Skip to main content
ARS Home » Pacific West Area » Aberdeen, Idaho » Small Grains and Potato Germplasm Research » Research » Publications at this Location » Publication #238662

Title: Fishmeal Replacement: Opportunities, Challenges and Possible Solutions

item Liu, Keshun

Submitted to: Soybean Research World Conference Proceedings
Publication Type: Proceedings
Publication Acceptance Date: 5/10/2009
Publication Date: 8/10/2009
Citation: Liu, K. 2009. Fishmeal Replacement: Opportunities, Challenges and Possible Solutions. Soybean Research World Conference Proceedings, Biejing, China. August 10-15.

Interpretive Summary:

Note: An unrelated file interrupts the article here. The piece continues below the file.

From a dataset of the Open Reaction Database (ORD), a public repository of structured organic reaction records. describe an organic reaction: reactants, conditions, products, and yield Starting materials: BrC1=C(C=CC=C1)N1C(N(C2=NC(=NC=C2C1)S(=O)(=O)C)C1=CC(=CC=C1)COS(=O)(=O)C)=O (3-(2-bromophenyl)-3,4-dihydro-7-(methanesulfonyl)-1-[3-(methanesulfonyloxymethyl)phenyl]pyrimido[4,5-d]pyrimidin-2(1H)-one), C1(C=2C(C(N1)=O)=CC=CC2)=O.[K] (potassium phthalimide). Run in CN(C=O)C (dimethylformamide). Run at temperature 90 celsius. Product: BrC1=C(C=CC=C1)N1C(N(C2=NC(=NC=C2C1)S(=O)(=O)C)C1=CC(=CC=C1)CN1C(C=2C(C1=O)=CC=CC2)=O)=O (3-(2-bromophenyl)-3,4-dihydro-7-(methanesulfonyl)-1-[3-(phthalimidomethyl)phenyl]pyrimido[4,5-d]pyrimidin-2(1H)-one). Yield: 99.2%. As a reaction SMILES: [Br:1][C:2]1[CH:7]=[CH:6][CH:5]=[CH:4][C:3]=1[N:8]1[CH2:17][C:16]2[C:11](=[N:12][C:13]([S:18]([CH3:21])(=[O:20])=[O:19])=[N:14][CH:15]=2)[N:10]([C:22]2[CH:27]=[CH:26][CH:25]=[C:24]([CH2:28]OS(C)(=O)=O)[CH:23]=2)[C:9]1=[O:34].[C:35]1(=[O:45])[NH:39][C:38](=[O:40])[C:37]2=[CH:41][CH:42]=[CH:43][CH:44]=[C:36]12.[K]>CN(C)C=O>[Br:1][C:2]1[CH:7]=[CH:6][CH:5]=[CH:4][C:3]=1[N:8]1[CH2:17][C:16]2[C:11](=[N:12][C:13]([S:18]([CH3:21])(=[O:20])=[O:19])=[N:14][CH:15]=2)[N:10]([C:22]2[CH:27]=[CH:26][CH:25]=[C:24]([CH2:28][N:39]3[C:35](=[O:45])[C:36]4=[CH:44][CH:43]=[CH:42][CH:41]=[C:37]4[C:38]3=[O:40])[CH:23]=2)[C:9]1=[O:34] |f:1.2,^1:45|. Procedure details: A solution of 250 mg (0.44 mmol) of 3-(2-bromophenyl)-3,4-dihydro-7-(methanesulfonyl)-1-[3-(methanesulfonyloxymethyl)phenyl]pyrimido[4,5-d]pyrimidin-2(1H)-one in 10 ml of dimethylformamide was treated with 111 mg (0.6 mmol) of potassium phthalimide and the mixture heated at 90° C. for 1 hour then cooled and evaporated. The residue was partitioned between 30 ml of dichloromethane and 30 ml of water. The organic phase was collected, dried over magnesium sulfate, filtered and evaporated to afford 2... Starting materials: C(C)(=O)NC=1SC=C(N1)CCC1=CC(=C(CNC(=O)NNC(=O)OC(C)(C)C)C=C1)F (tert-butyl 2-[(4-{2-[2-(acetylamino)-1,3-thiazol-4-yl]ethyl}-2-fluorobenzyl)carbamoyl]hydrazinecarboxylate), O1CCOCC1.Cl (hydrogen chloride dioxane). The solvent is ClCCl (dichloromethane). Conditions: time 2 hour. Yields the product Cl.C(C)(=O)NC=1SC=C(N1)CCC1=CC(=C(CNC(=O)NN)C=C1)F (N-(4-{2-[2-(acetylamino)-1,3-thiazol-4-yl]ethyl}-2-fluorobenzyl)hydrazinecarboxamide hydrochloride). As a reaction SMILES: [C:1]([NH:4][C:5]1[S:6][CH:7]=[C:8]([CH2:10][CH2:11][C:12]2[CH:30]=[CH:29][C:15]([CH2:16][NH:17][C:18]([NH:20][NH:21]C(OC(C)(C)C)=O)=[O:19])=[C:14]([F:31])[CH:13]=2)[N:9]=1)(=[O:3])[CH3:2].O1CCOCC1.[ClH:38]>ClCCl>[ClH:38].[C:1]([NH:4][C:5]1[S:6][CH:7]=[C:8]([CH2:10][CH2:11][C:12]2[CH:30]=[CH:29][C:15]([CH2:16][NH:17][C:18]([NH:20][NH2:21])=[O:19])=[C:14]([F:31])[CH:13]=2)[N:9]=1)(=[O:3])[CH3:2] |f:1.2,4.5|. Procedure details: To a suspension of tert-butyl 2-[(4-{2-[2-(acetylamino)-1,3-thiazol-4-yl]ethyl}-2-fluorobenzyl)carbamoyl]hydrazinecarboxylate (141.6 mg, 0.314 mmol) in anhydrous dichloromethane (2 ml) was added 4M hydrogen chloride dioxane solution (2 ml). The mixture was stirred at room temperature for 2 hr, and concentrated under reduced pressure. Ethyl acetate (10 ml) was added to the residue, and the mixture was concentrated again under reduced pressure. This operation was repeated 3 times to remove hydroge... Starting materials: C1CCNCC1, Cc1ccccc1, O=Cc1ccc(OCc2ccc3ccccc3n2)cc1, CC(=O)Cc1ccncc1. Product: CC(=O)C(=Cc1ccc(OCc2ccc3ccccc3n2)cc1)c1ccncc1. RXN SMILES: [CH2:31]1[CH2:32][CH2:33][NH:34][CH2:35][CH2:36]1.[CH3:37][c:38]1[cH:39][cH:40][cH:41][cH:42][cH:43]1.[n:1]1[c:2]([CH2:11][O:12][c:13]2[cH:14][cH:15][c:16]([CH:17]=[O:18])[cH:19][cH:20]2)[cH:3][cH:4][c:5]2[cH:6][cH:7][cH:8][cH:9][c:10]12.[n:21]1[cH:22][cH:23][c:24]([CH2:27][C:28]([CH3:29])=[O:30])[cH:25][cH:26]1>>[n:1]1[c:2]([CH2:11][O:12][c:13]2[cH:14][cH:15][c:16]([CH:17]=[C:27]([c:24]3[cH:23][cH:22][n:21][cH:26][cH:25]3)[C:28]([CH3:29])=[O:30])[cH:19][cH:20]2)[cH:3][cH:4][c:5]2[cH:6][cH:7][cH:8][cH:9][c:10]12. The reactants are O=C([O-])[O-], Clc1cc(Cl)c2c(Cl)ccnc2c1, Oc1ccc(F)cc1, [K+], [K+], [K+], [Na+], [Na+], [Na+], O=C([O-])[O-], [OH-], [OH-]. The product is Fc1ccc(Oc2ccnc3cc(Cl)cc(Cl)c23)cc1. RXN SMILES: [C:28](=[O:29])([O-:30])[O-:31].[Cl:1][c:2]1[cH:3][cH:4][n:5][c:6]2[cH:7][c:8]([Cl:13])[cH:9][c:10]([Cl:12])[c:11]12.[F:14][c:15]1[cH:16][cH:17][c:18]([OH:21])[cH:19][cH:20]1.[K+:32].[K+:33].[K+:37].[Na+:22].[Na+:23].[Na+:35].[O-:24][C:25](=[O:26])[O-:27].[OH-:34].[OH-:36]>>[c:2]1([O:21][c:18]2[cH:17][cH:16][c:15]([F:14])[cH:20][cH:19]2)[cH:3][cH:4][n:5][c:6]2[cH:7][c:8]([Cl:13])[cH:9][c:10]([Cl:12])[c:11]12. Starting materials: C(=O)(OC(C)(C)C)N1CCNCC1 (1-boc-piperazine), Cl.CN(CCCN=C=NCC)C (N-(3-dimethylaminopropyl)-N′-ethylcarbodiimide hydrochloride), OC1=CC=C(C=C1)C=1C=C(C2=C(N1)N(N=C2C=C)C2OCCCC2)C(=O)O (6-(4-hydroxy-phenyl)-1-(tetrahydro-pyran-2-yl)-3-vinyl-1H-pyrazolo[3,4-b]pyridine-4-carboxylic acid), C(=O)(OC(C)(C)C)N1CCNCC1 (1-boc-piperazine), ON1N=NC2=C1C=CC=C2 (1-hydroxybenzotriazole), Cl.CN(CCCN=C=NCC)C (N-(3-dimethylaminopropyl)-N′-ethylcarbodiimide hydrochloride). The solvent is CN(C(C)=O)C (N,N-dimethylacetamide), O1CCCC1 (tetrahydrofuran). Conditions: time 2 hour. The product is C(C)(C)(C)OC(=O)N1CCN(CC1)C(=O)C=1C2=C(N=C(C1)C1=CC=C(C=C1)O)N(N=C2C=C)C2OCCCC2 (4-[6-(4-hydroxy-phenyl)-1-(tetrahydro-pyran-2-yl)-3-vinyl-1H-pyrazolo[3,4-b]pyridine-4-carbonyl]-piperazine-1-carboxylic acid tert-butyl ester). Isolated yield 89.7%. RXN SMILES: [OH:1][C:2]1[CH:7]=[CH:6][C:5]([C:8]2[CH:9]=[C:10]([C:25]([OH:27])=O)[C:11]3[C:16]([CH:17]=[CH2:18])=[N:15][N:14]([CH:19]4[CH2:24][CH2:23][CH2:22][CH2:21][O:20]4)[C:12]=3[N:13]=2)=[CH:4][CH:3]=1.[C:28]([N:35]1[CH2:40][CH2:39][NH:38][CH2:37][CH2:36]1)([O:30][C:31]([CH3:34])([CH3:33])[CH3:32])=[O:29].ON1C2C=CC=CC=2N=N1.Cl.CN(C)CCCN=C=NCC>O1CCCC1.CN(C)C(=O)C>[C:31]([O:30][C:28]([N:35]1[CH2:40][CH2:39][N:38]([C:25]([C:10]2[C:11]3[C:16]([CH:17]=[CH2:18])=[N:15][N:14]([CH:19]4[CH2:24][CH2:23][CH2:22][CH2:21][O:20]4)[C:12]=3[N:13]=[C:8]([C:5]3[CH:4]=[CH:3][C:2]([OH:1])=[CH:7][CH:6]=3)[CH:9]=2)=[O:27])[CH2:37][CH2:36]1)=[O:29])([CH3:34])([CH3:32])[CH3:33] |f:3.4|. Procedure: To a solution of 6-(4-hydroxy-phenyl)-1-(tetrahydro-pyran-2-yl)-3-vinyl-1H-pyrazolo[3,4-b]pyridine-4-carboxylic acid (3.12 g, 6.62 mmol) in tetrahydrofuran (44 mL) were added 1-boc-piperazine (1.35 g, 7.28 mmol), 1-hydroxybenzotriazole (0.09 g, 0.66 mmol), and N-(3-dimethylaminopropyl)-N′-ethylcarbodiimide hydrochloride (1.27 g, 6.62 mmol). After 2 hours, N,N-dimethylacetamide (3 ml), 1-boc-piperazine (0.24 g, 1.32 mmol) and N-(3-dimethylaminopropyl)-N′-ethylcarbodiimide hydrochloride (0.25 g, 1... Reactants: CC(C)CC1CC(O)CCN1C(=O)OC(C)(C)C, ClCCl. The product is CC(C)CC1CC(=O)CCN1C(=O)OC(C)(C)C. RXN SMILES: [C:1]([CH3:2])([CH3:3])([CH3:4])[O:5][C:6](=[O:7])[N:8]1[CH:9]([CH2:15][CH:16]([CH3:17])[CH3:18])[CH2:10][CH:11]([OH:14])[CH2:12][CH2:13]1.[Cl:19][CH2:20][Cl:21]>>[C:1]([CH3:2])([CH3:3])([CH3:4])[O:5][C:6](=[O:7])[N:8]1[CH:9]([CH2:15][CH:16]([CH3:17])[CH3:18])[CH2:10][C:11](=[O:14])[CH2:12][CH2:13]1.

Technical Abstract: Aquaculture feeds, especially those for carnivorous species, have traditionally depended on fishmeal to meet their critical protein requirements. The global supply of fishmeal, however, has been and will likely remain static or may even decline because captured fisheries have reached maximum sustainable yields. Yet demand for fishery products continues to increase. This leads to considerable price volatility for fishmeal, as has been observed in recent years. Thus, one emerging area in the global feed industry is development of alternative feed ingredients for aquafeeds. There are three main sources of alternative proteins, animal by-products, meal or concentrate from oilseeds and cereals, and novel proteins. Among these, soy protein is the most commonly used due to its abundant availability, high protein content, and competitive price. The development of fishmeal alternatives presents a good opportunity to expand value-added utilization of plant proteins, especially of soy proteins. However, this work is not without challenges. All common alternative protein sources possess characteristics that make them inferior to fishmeal and, depending on fish species, limit their inclusion levels in feeds; compared to fishmeal, some ingredients have inferior amino acid profiles, while others either contain antinutritional factors or lack constituents that are required to support normal fish growth. Therefore, much research is needed to identify these constituents and to develop ways to remove antinutrients or supplement positive constituents at their optimal levels for fish growth. The Trout-Grain Project of U.S. Department of Agriculture-Agricultural Research Services seeks to identify cost effective replacements for fishmeal and trout strains that are better able to utilize plant-based feeds. The project is being carried out by a team of scientists with expertise in 1) plant genetics for modifying crop composition, 2) chemistry and processing of oilseeds and grains for developing alternative protein ingredients, 3) fish nutrition for formulating and processing aquafeed, 4) fish physiology for studying nutrient requirements and feeding performance, and 5) fish genetics for selecting and breeding stocks. This vertical integration approach serves as a possible solution to address challenges facing the aquaculture industry in finding fishmeal replacements.